-- Sen. Jon Corzine, the New Jersey Democrat, brings his characteristic grandiosity even to his buyer's remorse. In 2000 the former chairman of Goldman Sachs pulled $60.2 million from his wallet to buy a U.S. Senate seat. But just four years after the most expensive Senate campaign in American history, he decided to escape from that seat -- for which he paid $27,489.03 a day, prorated over six years -- and try to become governor.
His Senate colleagues, their feelings injured, may wonder, "Was it something we said?" New Jersey should wonder whether some future Corzine whim might make him flee Trenton, the pleasures of which might pall on someone of his restless ambitiousness.
But before he can regret purchasing the governorship, he must deal with Douglas Forrester, the Republican candidate who has come from double-digit deficits in polls two months ago to within four points in a recent poll. Forrester, too, is a rich businessman and is largely financing his own campaign -- this is the world that campaign finance reformers have made, with contribution limits that make fundraising more difficult. Since securing the Democratic nomination, Corzine has outspent Forrester by $15 million.
When Arch Moore was running against West Virginia's Democratic governor, Jay Rockefeller, in 1980, a popular bumper sticker said: "Make him spend it all, Arch." Forrester cannot make Corzine spend all his $260 million, even if, as in 2000, Corzine pays to bus people in from Philadelphia homeless shelters and halfway houses to do whatever such people are paid to do on Election Day. And even if, as in 2000, Corzine's version of faith-based campaigning contributes much more than 30 pieces of silver to some churches whose clergy then endorse him. In 2000 Corzine -- who of course supported the McCain-Feingold campaign finance restrictions for others in 2002 -- outspent his opponent 10-1 but won by just three percentage points.
Never mind Corzine's campaign spending and the $470,000 "loan" that he made and forgave to his former girlfriend, who heads one of the state's largest public employee unions, with which the next governor will negotiate. He has done well even while doing good, as he understands that, in the Senate. The Bergen Record reports that while serving on the Foreign Relations Committee, Corzine voted for a treaty containing "a narrowly crafted clause" that conferred a lucrative tax exemption on Corzine and some other wealthy investors in a Japanese bank.
Forrester's two issues -- the ideal number -- are corruption and property taxes. New Jersey leads the nation in both. At $1,908 per capita, property taxes are almost double the national average. And assuming, perhaps rashly, that Hurricane Katrina disrupted business as usual in Louisiana, New Jersey may now have, temporarily, the nation's most persistently corrupt politics. When New Jersey's last elected governor resigned after revelations of his affair with a male assistant, the state seemed to merely shrug, perhaps because peculation was minimally involved, for a change.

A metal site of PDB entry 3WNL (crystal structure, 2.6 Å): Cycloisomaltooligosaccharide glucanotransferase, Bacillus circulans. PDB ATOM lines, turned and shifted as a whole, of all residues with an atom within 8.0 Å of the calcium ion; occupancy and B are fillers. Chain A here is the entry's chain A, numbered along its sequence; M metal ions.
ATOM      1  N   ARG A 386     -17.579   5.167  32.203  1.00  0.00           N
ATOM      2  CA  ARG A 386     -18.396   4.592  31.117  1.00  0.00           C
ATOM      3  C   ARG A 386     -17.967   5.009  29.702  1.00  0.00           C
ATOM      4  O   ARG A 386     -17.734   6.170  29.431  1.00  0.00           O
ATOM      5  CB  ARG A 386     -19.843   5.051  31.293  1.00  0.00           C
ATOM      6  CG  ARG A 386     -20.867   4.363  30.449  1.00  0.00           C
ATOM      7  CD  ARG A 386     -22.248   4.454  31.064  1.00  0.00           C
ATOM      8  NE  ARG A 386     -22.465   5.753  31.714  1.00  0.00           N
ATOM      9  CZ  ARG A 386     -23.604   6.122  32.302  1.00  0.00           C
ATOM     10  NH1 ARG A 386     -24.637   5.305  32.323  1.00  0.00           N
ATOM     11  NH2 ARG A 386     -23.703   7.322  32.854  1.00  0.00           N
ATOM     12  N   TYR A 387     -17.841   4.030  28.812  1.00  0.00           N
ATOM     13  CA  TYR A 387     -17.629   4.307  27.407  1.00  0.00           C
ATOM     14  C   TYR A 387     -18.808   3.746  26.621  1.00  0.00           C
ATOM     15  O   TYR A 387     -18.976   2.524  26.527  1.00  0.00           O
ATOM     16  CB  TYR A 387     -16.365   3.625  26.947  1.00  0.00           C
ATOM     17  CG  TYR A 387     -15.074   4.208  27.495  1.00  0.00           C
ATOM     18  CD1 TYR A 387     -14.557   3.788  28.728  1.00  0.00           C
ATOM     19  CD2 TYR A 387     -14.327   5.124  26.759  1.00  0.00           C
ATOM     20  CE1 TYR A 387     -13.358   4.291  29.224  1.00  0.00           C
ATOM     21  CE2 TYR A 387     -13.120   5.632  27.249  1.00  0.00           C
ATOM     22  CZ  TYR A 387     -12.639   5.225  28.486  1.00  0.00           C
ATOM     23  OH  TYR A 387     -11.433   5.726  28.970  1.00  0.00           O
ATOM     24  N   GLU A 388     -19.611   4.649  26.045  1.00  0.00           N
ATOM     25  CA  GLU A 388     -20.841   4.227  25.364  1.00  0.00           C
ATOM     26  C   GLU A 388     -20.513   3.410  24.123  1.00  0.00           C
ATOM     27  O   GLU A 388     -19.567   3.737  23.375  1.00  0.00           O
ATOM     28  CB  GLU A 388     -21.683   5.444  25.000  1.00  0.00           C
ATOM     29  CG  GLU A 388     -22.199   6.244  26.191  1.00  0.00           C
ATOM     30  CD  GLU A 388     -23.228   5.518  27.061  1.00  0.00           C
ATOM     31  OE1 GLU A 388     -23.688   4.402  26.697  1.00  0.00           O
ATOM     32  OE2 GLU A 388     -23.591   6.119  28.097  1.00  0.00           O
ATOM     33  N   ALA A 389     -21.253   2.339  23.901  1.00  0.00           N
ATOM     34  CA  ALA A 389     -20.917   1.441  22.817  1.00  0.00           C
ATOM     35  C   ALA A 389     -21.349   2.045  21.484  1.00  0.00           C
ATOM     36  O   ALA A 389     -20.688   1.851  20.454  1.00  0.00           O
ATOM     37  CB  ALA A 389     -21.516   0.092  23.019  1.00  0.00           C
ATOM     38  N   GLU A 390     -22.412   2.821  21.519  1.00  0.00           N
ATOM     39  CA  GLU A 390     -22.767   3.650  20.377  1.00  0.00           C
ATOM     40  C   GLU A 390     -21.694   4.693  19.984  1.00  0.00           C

Forrester's problem is that New Jersey has become a deep shade of blue. In 1988 George H.W. Bush's winning margin was 13.6 percent. Just eight years later, Bill Clinton's winning margin was 17.9 percent. Some Corzine ads end: "Doug Forrester: George Bush's choice for governor. Is he yours?" New Jersey's choice is to protest high taxes and a culture of corruption, or to forever hold its peace.
In politics, boredom can be, if not a virtue, a sign of one -- impatience with impotence. Under Corzine's chairmanship in the 2004 election cycle, the Democratic Senatorial Campaign Committee raised more money than its Republican counterpart, yet Democrats suffered a net loss of four seats, and he recoiled from the prospect of a protracted Senate service in the minority.
A New Jersey governor is an American Caesar. The most powerful of all governors, he or she is the only state official who is elected statewide and who appoints the other state officials. Still, some people suspect that Corzine wants the governorship because he has his eye on another property 16 blocks down Pennsylvania Avenue from the Senate with which he has become disenchanted. Many more presidents have come from governorships than from Senate seats, and New Jersey's governor gets attention in the largest media markets in two contiguous blue states -- Philadelphia and New York City.
Forrester says wryly -- and accurately -- that he would be in the Senate from which Corzine is fleeing if in October 2002, the Democrats had not dumped his opponent, the ethically challenged Sen. Robert Torricelli, and replaced him with a then-retired former senator, Frank Lautenberg. Oh, New Jersey.